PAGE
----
TwistDx’s MRSA test and the other winning products will be evaluated in a hospital setting early 2009. If effective, the MRSA test could be used in patient screening protocols throughout the NHS.
“Being selected as a winner in this NHS programme is a great result not only for TwistDx but for patients who may benefit from this advance. For MRSA screening to work efficiently, it is vitally important that an accurate test result is available quickly at the point of entry to care as well at the bed-side. We believe our MRSA test is ideally suited to cost-effectively meet these requirements and will ultimately make a dramatic improvement in patient care,” noted Dr. Niall Armes, CEO of TwistDx.
TwistDx is applying its novel DNA technology, Recombinase Polymerase Amplification (RPA), to develop a rapid, portable test for MRSA that has the potential to give results within 10-15 mins. RPA is a new DNA amplification technology that allows diagnostic tests to retain the highest possible levels of specificity and sensitivity, while adding superior speed and portability compared to current DNA diagnostics. Current methods for detecting MRSA include a variety of microbiological and DNA diagnostic tests, which usually require centralised testing and can take up to 48 hours or more for results.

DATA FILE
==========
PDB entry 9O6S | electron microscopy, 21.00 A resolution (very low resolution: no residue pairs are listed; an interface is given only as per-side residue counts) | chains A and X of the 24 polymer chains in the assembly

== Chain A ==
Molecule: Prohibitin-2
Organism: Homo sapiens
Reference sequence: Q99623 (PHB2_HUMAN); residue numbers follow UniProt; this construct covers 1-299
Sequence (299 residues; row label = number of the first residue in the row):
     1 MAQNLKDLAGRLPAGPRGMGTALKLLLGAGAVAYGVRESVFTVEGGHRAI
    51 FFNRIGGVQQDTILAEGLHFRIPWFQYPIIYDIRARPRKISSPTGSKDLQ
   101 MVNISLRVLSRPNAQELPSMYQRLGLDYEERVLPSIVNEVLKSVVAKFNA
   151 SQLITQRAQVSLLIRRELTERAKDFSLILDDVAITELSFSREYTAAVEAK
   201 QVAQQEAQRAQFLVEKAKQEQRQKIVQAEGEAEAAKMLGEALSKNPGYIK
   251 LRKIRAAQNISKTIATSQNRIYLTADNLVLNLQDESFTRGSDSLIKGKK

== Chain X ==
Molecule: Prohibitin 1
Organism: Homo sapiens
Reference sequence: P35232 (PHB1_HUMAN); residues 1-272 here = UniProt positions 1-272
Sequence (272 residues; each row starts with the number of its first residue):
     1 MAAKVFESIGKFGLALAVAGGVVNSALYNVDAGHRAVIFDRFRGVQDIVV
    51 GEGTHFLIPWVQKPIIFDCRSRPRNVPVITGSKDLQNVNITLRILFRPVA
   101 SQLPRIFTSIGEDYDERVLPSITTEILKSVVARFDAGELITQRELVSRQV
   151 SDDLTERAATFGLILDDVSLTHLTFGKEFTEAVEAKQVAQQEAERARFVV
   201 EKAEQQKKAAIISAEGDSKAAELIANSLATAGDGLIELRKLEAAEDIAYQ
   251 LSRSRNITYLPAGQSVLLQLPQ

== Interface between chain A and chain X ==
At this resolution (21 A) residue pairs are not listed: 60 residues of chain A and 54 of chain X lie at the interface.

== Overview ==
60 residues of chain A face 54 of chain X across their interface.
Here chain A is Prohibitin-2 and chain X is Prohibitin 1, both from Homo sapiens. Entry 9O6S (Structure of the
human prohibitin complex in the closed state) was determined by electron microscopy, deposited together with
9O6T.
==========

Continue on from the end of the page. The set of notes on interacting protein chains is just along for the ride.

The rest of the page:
The RPA-based MRSA test will offer immediate diagnosis and, if positive, allow nursing staff to take appropriate action to prevent the spread of the infection. The low instrumentation needs and ease of use of the TwistDx MRSA test offers the possibility of minimal access costs to implement gold standard molecular testing throughout the health care setting.
MRSA is a resistant variation of the common bacterium Staphylococcus aureus (staph) that has evolved an ability to survive treatment with antibiotics, including penicillin, methicillin, and cephalosporins. The NHS and other health authorities worldwide have recognised that MRSA is especially troublesome in hospital-associated infections as hospital patients with open wounds, invasive devices and weakened immune systems are at greater risk for infection than the general public.